Neuroscience and emotions
In 1884, the journal Mind  published a scientific paper by William James where he proposed that the physiological and behavioral responses of the human body actually precede the subjective experience of emotions.
These physiological responses (referred to as “different expressions of the body”) show different patterns for each emotional experience. Since then, this paradigm has inspired many scientists who have focused their research on understanding the relationship between emotions and the specificity of the activity of the autonomic nervous system.
- o Structural model of emotion: There are two predominant alternatives in the structural model on which emotions are represented: the discrete model (joy, satisfaction, anxiety, fear, etc.) and the continuous valence – activation – monitoring model (valence represents the positive-negative hedonic tone, activation is the excitement level, and monitoring is the energy level) . The following figure depicts the basic emotional continuous model (valence – activation) together with an approach to its discrete correspondence .
- Characterization of physiological responses through activity measurement: The most widely used activities to characterize physiological responses are the electrodermal activity (EDA), cardiovascular activity (CVA), respiratory activity (RA) and brain activity (obtained through electroencephalogram EEG or functional magnetic resonance imaging fMRI). Numerous scientific articles support the specificity of the activity of the central nervous system in building the continuous and discrete emotional models using measurements of these activities (see recent reviews in [4, 5, 6]).
Measures which can be obtained with usenns WorkStations
The usenns ring (included both in WorkStation Mini and WorkStation Pro) is a wearable and wireless technology that measures emotions You can naturally monitor two of the most used physiological activities in emotion discrimination by researchers. More specifically, with the usenns ring you can monitor:
- Electrodermal activity (EDA): characterized by the degree of variation of electric current passing through the skin, which depends on the amount of perspiration. The measurements most used by researchers to discriminate emotions are the skin conductance level (SCL), skin conductance response rate (NsrR) and skin conductance amplitude (SCR).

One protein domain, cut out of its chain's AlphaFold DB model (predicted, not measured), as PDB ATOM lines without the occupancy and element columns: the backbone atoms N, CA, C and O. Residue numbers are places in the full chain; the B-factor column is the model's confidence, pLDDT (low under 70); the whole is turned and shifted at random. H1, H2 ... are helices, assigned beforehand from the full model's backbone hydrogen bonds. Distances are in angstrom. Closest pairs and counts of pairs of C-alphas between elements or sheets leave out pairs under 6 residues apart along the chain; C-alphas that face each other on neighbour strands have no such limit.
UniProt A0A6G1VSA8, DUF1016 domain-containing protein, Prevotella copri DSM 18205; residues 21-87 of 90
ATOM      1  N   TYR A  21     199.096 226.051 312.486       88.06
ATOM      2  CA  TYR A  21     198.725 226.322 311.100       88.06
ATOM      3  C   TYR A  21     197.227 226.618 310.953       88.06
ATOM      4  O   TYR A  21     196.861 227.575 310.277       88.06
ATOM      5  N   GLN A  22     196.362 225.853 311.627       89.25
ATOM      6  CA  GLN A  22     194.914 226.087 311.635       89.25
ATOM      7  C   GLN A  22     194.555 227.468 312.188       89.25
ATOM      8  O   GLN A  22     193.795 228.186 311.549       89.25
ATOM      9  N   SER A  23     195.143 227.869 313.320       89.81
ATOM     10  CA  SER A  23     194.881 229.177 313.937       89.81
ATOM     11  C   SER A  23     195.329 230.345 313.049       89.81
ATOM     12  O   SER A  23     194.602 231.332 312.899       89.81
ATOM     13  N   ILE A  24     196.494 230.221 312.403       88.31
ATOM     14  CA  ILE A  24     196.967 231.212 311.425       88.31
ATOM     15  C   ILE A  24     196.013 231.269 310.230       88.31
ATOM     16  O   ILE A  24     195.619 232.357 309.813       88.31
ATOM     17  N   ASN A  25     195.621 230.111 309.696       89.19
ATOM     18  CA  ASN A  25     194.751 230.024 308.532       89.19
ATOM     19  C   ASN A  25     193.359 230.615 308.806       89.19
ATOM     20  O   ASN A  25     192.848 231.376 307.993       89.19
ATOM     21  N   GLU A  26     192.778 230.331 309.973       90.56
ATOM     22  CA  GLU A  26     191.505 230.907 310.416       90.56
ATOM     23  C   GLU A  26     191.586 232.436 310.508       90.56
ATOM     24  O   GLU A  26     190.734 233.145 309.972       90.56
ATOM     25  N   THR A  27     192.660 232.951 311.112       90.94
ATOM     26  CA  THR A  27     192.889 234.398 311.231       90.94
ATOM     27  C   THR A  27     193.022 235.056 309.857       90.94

- Cardiovascular activity (CVA): characterized by changes in blood flow through arteries and veins. The measurements most used by researchers to discriminate emotions are heart rate (HR), heart rate variability (HRV) and systolic and diastolic blood pressure (SBP and DBP).
The usenns ring is placed around the fingers phalanges since this is the body part where the electrodermal activity is most reliably measured. In this area there is a high density of sweat glands  and it is the recommended position by the Society for Psychophysiological Research.
In addition, given that in the majority of studies participants move, causing distortion of physiological measurements by mechanical artefacts, the usenns ring incorporates a motion sensor (3-axis accelerometer) in combination with other sensors. This innovation allows for the exact estimation of the displacement, and for the elimination of signal noise, enabling studies in natural movement conditions to be carried out reliably with no data loss.
The usenns neuroheadset (included in the WorkStation Pro) is a technology to measure emotions and cognitive processes. It is wearable and wireless allowing an easy monitoring of the brain activity (EEG).
The usenns neuroheadset is placed around the cranial perimeter and it includes bands on the frontal and parietal areas. Its sensors are placed in a way which allows to measure the brain responses on the areas related to the emotions and cognitive processes. No conducting gel needs to be applied. The usenns neuroheadset design assures the maximum reliability (with a sampling frequency of 256Hz) without giving up the comfort when wearing it as well as a fast positioning (It takes approximately 120 seconds).
 James, W., 1884. What is an emotion? Mind 9, 188-205.
 Christie, I.C., Friedman, B.H., 2004. Autonomic specificity of discrete emotion and dimensions of affective space: a multivariate approach. International Journal of Psychophysiology 51, 143-153.
 Georgios Paltoglou, Michael Thelwall, 2013. Seeing Stars of Valence and Arousal in Blog Posts, IEEE Transactions on Affective Computing, vol.4, no. 1, pp. 116-123.
 Frieman, B.H., 2010. Feelings and the body: The Jamesian perspective on autonomic specificity of emotion. Biological Psychology 84 (3), 383-393.
 Kreibig, S.D., 2010. Autonomic nervous system activity in emotion: A review. Biological Psychology 84 (3), 394-421.
 Eddie Harmon-Jones, Philip A. Gable, Carly K. Peterson, 2010. The role of asymmetric frontal cortical activity in emotion-related phenomena: A review and update. Biological Psychology 84 (3), 451-462.
 Van Dooren, M., de Vries, J.J.G., Janssen, J.H., 2012. Emotional sweating across the body: Comparing 16 different skin conductance measurement locations. Physiology & Behavior, 106(2): 298-304.
 Picard R.W., Vyzas, E., Healey, J. 2001. Toward machine emotional intelligence: Analysis of aﬀective physiological state. IEEE Transactions Pattern Analysis and Machine Intelligence, 23(10):1175–1191.
 Kim, K.H., Bang, S.W., Kim, S.R. 2004. Emotion recognition system using short-term monitoring of physiological signals. Medical & Biological Engineering & Computing, 42:419–427.
 Lisetti, C. L., Nasoz, F. 2004. Using noninvasive wearable computers to recognize human emotions from physiological signals. EURASIP Journal on Applied Signal Processing, 11:1672–1687.
 Nasoz, F., Alvarez, K., Lisetti, C. L., Finkelstein., N. 2003. Emotion recognition from physiological signals for presence technologies. International Journal of Cognition, Technology and Work, Special Issue on Presence, 6(1).